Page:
The 5G Festival project is arguably one of the most quintessential post-lockdown stories covered in TPi since March 2020. A band performing together, online in real time, and then mixed in a custom built Dolby Atmos studio, with the intention of streaming to an in-person audience, and viewers at home. Along with showing how far networking has come, this project challenged the general conventions of a live concert as it offered a solution to allowing greater access for audiences to enjoy music in multiple locations.
The concept has been led by Digital Catapult, one of the UK’s leading advanced digital technology centres and 5G specialists, pulling in several supporters such as Audiotonix, Sonosphere and Mativision to work in collaboration with Brighton Dome and Brighton Festival, along with telecommunications service provider and sponsor, Virgin Media O2.
Digital Catapult CEO, Jeremy Silver outlined the goals of the project: “As live performers have been totally prevented from working because of the COVID-19 pandemic, a lot of bright minds have been focused on how to create exciting alternative experiences for a virtual world,” he tweeted. “The result of this work was an exciting bid into the 5GCreate competition to produce a virtual festival that could offer 5G enabled experiences in which performers could reach audiences in a new way. We’re thrilled now to be able to bring the 5G Festival to life, working with leading venues, organisations and artists to push forward with the next evolution of entertainment.”
With two other successful trials, the 5G Festival team joined forces at the end of November in advance of next year’s main event. For this final test, experienced session musicians J. Appiah, Mitch Jones, Henty Guy and Smiley Wade were set up in two different locations, each with Nreal AR glasses and a screen to view other musicians. With no click track, it was imperative that the band could play in time with one another as if they were in the same room, a feat that the 5G team seem to have remarkably achieved.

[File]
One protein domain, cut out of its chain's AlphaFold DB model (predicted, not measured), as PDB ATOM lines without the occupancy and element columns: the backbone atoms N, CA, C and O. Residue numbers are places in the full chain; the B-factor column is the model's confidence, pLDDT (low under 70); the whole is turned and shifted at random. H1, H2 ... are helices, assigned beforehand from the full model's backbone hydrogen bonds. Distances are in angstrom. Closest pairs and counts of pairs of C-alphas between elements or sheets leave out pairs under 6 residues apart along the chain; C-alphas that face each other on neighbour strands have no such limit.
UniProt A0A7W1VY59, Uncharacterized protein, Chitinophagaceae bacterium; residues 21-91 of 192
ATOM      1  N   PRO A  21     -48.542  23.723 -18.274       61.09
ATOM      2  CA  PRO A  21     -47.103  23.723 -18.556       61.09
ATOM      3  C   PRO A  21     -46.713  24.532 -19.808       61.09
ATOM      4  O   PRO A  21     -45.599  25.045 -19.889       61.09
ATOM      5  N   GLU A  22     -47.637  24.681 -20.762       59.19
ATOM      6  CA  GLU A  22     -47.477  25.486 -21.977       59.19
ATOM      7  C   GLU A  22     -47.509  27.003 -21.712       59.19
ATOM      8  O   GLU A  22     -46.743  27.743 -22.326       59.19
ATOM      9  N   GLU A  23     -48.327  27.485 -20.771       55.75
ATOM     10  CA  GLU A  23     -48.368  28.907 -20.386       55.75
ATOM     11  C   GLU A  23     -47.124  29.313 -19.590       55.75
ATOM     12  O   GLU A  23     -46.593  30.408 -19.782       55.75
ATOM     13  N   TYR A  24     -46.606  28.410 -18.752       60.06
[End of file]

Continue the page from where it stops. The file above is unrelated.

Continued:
As TPi sat in the control room and drummer Smiley Wade smashed through the set list, it was hard to believe that he was watching and listening in real time to a number of other musicians playing miles away. Audiotonix’s Dan Page demystified some of the audio wizardry. At each stage of the audio chain there were a number of products from the Audiotonix Group with each player using a KLANG:kontroller to monitor their own IEM mix, a DiGiCo S21 that took the musicians feed and sending it to a Calrec Audio box via the AES67 network.
Each of the musicians’ feeds were then sent to the mixing room in Metropolis Studios where engineer Phil Wright created a fully immersive Dolby Atmos mix of the performance. “There were several different workflows at play here,” explained Page. “We’re sending audio from each site to every musician so they can hear one another. Then we have the overall mix which is being put together at Metropolis and then streamed back to Brighton for an in-person crowd to hear the performance.”
Page was excited to report that in this latest test the team made significant strides forward in preparation for next year. “We are pushing the audio via the 5G network into some of the venues with the goal being in the final event we’ll be able to transmit audio into a number of venues simultaneously.”